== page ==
George Osborne's swingeing tax credit cuts of £3 billion may have contributed to the dire Q2 downturn, the Child Poverty Action Group said today.
It was announced this morning that the UK economy shrank 0.7 per cent in the second quarter of this year, the third consecutive quarterly contraction, the worst double-dip recession for 50 years.
Commenting on the impact of Osborne’s tax credit cuts, CPAG head of policy Imran Hussain said:
“An international study looking at which countries recovered fastest from recession in 2009 found it was those giving the biggest stimulus to the incomes of the poorest households.
“This is because low income families spend their money straight away in their local shops and services, helping struggling businesses to survive.
“The size of the contraction is perhaps less surprising when you take account of the £3 billion of cuts to tax credits that hit the poorest working families this April.
“Ministers must urgently reconsider welfare cuts, not just because of the social damage we know they are causing, but because they may be deepening the current recession and impeding economic recovery.”
Left Foot Forward has long reported on the false economy of the coalition’s cuts to tax credits.
• Busting the means testing myth 26 Jan 2012
• Tax credit cuts mean working families are worse off 6 Apr 2011
As Nicola Smith explained last year, working families will be worse off as a result of the cuts:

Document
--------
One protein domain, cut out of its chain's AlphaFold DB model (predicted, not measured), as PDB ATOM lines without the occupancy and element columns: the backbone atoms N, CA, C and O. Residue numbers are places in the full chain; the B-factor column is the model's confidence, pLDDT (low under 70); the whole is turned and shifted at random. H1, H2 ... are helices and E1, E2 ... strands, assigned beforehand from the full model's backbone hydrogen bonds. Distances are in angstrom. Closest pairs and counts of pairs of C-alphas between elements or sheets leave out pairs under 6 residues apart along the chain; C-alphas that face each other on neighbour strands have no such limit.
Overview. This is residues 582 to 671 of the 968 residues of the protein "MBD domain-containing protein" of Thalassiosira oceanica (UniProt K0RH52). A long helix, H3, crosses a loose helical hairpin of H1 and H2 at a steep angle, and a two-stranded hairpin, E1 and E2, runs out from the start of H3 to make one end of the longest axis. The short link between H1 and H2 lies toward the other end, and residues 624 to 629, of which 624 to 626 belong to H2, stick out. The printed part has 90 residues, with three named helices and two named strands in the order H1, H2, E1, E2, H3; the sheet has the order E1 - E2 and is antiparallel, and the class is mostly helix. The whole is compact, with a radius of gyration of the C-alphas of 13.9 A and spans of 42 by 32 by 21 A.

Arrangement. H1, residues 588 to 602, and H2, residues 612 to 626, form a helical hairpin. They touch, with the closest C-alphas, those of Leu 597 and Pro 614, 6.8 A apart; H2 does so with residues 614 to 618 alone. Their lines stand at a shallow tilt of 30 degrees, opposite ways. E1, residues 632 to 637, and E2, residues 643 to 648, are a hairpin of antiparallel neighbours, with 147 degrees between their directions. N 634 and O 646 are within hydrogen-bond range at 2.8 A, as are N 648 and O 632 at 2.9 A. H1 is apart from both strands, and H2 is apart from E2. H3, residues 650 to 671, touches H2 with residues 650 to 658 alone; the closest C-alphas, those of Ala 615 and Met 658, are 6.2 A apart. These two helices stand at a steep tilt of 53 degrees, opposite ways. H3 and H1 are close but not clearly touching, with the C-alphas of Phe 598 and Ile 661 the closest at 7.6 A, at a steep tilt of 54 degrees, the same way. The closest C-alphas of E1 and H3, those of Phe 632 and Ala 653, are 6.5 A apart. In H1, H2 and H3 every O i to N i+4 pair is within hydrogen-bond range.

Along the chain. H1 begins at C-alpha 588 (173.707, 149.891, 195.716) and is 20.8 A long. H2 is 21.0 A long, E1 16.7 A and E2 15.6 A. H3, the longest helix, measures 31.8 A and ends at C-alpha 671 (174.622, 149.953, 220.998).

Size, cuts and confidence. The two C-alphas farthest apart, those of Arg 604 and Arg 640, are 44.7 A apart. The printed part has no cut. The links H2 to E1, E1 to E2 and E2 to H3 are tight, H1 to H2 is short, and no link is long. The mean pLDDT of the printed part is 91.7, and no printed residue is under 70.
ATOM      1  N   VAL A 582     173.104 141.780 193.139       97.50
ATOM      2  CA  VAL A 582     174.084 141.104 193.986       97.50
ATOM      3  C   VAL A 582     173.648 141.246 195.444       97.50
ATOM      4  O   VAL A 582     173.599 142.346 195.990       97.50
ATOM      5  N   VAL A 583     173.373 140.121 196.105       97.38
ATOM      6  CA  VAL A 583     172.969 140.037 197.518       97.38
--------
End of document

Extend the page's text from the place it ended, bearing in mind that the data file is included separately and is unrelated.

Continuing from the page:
To allow households to gain a better understanding of what the changes mean for them the TUC has launched a tax credit calculator, which shows how changes to tax credits will affect household entitlements over the years ahead – and exposes the reality behind today’s rhetoric about winners and losers.
• A single parent earning £15,000 with two children (one in receipt of disability living allowance) who pays £150 a week in childcare for 40 weeks a year could lose around £800 annually;
• A couple family with a household income of £20,000 with two children (including a baby and a toddler) could lose around £687 a year;
• A couple family where one adult is disabled, with earnings of £13,000 a year and with three children paying £300 a week for 35 weeks of childcare could lose £557 annually;
• A single parent earning £30,000 with an 18 month old child who pays £150 a week for childcare 45 weeks of the year will lose £1,277.
Particular types of families set to experience significant losses are:
• Those claiming help with childcare (who lose 10 per cent of the childcare part of their award, a maximum loss of £1,560 in childcare costs);
• Households with a new baby (who lose all entitlement to the baby element of tax credits, worth a maximum of £545);
• Households with a one year old child (who will not receive a toddler tax credit, worth a maximum of £210)
• Couple households where one adult currently works for 16 hours but between them both adults in the household work for fewer than 24 hours (who are set to lose all entitlement to the basic and couple elements of Working Tax Credit, a maximum loss of £4,070);
• Families on middle incomes who will lose the entire family element of their award (worth £545).
Even after gains from the raised income tax threshold (which has already been countered by VAT and NICs rises) are taken into account, many low and middle income households with children will be significantly worse off.
The coalition’s policies carry on hurting – but they still aren’t working.